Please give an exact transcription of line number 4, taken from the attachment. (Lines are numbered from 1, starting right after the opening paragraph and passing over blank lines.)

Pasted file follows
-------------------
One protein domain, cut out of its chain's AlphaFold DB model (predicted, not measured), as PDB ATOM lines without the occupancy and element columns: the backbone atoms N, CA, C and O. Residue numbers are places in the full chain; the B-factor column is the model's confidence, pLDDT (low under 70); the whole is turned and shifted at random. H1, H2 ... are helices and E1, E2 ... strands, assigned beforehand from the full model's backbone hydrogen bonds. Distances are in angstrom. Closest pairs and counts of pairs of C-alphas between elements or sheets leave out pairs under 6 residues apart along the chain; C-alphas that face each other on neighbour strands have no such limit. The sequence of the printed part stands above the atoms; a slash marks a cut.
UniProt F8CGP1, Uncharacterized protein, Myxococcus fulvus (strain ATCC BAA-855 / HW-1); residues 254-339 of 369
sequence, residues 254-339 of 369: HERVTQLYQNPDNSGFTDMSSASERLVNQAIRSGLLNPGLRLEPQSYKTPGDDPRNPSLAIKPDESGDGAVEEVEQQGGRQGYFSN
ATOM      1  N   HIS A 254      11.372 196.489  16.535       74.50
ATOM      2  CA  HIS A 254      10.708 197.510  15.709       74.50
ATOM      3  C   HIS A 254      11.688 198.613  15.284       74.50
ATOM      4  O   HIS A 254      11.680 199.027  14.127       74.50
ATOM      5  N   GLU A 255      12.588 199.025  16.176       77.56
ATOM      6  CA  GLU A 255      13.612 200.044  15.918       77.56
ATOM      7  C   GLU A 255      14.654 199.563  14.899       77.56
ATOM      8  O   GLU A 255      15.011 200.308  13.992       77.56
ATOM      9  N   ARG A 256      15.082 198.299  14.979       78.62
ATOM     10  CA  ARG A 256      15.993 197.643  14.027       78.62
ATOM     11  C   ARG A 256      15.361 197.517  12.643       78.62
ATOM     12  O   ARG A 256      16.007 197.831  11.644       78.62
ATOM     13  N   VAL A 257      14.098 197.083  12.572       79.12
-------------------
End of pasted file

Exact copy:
ATOM      2  CA  HIS A 254      10.708 197.510  15.709       74.50